Pilot Error seems to be the NTSB’s favorite phrase in accident reports, it appears in almost all of them. Sadly, it’s a legitimate statement in those reports far more often than not. This is why we read the reports; if that guy did it, I might do it, too. I have to pay attention to that. A well educated aviator might push the limits, but they know exactly where those limits are and how they affect the situation.

I am still in the planing phase of my aircraft build project but I am thinking about the Flight Testing phase. Before I can develop a Flight Test Program I need to have a good understanding of the Volksplane’s flight characteristics from other builders and pilots. I plan on asking a lot of questions on the boards and lists but if I want to ask intelligent and directed questions I need to know what to ask. My first stop in researching flight characteristics is the NTSB Aviation Accident Database.

According to the FAA’s Registration Database there are approximately 512 Volksplane variants currently registered in the U.S. Since the plans for the aircraft were made available in 1969 there have been 45 Volksplane accidents; 17 none/minor injury, 19 serious injury, 9 fatalities, they break down by decade as follows.

  2000 1990 1980 1970
Fatal 1 2 2 4
Non Fatal 2 4 9 21

Not all data fields add up numerically, mainly because the NTSB’s data in not always complete so keep that in mind before you pull out that calculator. In the case of our accident pilots only 44 were reported with a certificate status, 38 had a pilot certificate and 5 did not. I broke down pilot age into three groups. The under 30 set included 8 pilots, in the 31-49 group we found our majority with 22, the over 50 group claimed 12.

Let’s take a look at total pilot in command (PIC) hours and hours in type.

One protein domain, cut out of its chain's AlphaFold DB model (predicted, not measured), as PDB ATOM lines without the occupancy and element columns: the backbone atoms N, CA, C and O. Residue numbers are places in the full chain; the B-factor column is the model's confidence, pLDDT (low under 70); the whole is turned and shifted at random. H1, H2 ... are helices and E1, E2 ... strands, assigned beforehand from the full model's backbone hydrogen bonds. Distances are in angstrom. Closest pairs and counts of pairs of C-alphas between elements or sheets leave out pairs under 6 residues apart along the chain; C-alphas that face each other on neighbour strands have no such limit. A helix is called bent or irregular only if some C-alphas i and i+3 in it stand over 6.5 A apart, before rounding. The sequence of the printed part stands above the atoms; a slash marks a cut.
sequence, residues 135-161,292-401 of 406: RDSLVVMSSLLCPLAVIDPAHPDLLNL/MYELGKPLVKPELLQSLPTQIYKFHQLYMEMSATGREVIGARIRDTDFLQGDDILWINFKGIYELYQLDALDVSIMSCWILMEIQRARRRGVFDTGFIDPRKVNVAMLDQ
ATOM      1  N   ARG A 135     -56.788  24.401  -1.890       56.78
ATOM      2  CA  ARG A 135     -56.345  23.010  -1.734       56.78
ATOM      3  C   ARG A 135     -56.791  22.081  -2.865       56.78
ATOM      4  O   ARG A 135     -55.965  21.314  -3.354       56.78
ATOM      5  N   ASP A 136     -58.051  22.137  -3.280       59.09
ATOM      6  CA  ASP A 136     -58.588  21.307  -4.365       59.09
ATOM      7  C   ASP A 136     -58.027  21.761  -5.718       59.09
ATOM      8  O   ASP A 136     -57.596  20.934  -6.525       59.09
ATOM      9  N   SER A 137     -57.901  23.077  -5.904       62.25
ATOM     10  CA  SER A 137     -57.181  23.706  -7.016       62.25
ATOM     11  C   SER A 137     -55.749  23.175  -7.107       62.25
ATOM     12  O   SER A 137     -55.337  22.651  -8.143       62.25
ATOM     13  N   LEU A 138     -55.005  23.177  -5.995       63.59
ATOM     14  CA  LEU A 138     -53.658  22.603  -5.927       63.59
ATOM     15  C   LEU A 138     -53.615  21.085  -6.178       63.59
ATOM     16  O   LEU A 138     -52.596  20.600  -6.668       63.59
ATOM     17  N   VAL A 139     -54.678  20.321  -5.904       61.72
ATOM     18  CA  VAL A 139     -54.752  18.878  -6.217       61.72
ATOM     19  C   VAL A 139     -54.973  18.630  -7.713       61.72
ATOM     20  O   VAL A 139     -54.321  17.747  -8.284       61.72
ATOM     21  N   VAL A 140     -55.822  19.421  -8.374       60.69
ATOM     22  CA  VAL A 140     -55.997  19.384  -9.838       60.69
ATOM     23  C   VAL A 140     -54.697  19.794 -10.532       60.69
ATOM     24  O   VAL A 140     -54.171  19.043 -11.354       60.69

≤50 ≤100 ≤250 ≤500 ≥500
TTL Hrs 1 4 11 8 19
  ≤5 ≤25 ≤50 ≥50  
In Type 24 9 4 5  

Yes, that’s right. A couple of our intrepid certificateless pilots had reported over 100 hours.

A majority of the reports involved a loss of control in the air, 25, with several on the ground, 16. One (1) incident was due to weather and one (1) was due to a propeller failure.

18 incidences involved some kind of power failure, 8 from unknown causes, 10 from fuel issues, 5 of which were caused by fuel starvation, 2 of those from just old fashioned running out of gas.

There were 15 incidents of builders not installing parts, installing parts wrong, ground testing with known problems that ended up as unintentional in-flight problems.

Most of the mechanical stuff and incidents of pilots without certificates occurred in the 70s. The disturbing part is pilots with low total times and no time in type are more common in recent decades. It seems as though we have gotten better in the building part but more impatient about getting the bird in the air.

My conclusions from this basic data are that as a builder it is of the utmost importance to take your time and check everything thrice. As a test pilot, take your time, inspect everything, understand the flight characteristics of the aircraft, expected and otherwise, be current, in type if possible, and take each step of the test flight program with absolute attention to detail. Considering every flight as a test flight up to 100 hours is not a bad idea ether. There was only one incident over 100 hours. Attention to detail and planning could have prevented all of the 45 incidents with possible exceptions for 2 of them.

Did I learn anything I didn’t know? No. Did taking the time to do the research make me think a bit more about how to prevent failures and what might go wrong? You betcha! Will my standards in the build process be better than if I had not taken the time to do this research? Probably. How about flight testing standards? Yeah. I think I will be less ambitious with the test flight schedule.

Until next time, blue skies and tail winds,

BTW Just in case you are wondering, I have been known as FlyBoyJon since 2003.